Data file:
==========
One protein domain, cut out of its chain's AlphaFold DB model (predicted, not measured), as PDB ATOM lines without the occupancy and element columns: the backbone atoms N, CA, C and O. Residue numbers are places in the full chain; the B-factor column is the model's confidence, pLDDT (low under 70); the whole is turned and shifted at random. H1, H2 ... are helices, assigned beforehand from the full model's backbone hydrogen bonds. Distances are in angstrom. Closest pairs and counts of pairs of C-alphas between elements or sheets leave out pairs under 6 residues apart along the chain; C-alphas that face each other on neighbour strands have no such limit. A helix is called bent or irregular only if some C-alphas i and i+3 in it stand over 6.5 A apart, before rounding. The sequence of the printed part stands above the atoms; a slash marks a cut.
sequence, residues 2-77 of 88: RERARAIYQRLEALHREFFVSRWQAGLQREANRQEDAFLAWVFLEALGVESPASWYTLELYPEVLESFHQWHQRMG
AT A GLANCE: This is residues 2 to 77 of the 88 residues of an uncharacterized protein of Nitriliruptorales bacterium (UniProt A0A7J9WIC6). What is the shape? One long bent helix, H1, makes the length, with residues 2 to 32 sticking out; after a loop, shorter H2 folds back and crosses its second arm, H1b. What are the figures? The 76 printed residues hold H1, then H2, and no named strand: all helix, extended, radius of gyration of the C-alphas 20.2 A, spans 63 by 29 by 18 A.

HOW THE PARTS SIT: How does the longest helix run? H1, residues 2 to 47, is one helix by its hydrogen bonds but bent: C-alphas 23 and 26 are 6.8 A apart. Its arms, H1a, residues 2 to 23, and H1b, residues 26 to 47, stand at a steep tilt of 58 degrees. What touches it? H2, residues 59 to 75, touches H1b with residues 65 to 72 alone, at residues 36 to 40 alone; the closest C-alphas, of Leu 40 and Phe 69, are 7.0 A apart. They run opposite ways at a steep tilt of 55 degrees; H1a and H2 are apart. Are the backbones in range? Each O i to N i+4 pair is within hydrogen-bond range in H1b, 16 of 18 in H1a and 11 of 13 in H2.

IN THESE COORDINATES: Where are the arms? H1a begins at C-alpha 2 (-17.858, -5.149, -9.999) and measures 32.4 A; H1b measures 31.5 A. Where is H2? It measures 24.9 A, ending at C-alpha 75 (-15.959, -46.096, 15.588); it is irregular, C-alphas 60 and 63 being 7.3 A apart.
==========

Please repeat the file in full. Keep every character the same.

One protein domain, cut out of its chain's AlphaFold DB model (predicted, not measured), as PDB ATOM lines without the occupancy and element columns: the backbone atoms N, CA, C and O. Residue numbers are places in the full chain; the B-factor column is the model's confidence, pLDDT (low under 70); the whole is turned and shifted at random. H1, H2 ... are helices, assigned beforehand from the full model's backbone hydrogen bonds. Distances are in angstrom. Closest pairs and counts of pairs of C-alphas between elements or sheets leave out pairs under 6 residues apart along the chain; C-alphas that face each other on neighbour strands have no such limit. A helix is called bent or irregular only if some C-alphas i and i+3 in it stand over 6.5 A apart, before rounding. The sequence of the printed part stands above the atoms; a slash marks a cut.
sequence, residues 2-77 of 88: RERARAIYQRLEALHREFFVSRWQAGLQREANRQEDAFLAWVFLEALGVESPASWYTLELYPEVLESFHQWHQRMG
AT A GLANCE: This is residues 2 to 77 of the 88 residues of an uncharacterized protein of Nitriliruptorales bacterium (UniProt A0A7J9WIC6). What is the shape? One long bent helix, H1, makes the length, with residues 2 to 32 sticking out; after a loop, shorter H2 folds back and crosses its second arm, H1b. What are the figures? The 76 printed residues hold H1, then H2, and no named strand: all helix, extended, radius of gyration of the C-alphas 20.2 A, spans 63 by 29 by 18 A.

HOW THE PARTS SIT: How does the longest helix run? H1, residues 2 to 47, is one helix by its hydrogen bonds but bent: C-alphas 23 and 26 are 6.8 A apart. Its arms, H1a, residues 2 to 23, and H1b, residues 26 to 47, stand at a steep tilt of 58 degrees. What touches it? H2, residues 59 to 75, touches H1b with residues 65 to 72 alone, at residues 36 to 40 alone; the closest C-alphas, of Leu 40 and Phe 69, are 7.0 A apart. They run opposite ways at a steep tilt of 55 degrees; H1a and H2 are apart. Are the backbones in range? Each O i to N i+4 pair is within hydrogen-bond range in H1b, 16 of 18 in H1a and 11 of 13 in H2.

IN THESE COORDINATES: Where are the arms? H1a begins at C-alpha 2 (-17.858, -5.149, -9.999) and measures 32.4 A; H1b measures 31.5 A. Where is H2? It measures 24.9 A, ending at C-alpha 75 (-15.959, -46.096, 15.588); it is irregular, C-alphas 60 and 63 being 7.3 A apart.